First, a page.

The two-year initiative -- which would reach more than 350,000 conflict-affected people -- seeks to promote social cohesion, rebuild local infrastructure and create short-term employment opportunities in communities devastated by the ongoing violence, the U.N. agency said in a release.
"The program aims to help rebuild the social fabric in the Central African Republic, by reducing vulnerabilities in the social, economic and security spheres," said Kaarina Immonen, the U.N. Development Program resident representative in Bangui, where the initiative was launched.
"It will build a bridge between the dire humanitarian situation facing the country and efforts to build peace, community resilience and long-term development," Immonen said.
The $26 million plan will be rolled out in the districts in the central and western part of the country. The agency said it still needs about $22 million to ensure it fulfills all of the program objectives.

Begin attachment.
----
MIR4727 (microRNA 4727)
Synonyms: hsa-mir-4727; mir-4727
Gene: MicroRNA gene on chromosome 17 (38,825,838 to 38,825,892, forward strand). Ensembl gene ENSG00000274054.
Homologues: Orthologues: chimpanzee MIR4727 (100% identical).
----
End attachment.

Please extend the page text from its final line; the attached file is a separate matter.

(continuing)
Among other things, the U.N. Development Program initiative will repair damaged infrastructure and health facilities through public works programs and provide vocational training to improve the work potential for marginalized groups such as women, youth and minorities.
More than half of the population of the Central African Republic -- about 2.5 million people -- is in need of humanitarian assistance, the United Nations said.
Violence and instability since 2012 have displaced more than 700,000 people inside the country and forced more than 288,000 to flee to Cameroon, Chad, the Democratic Republic of Congo and the Republic of Congo.
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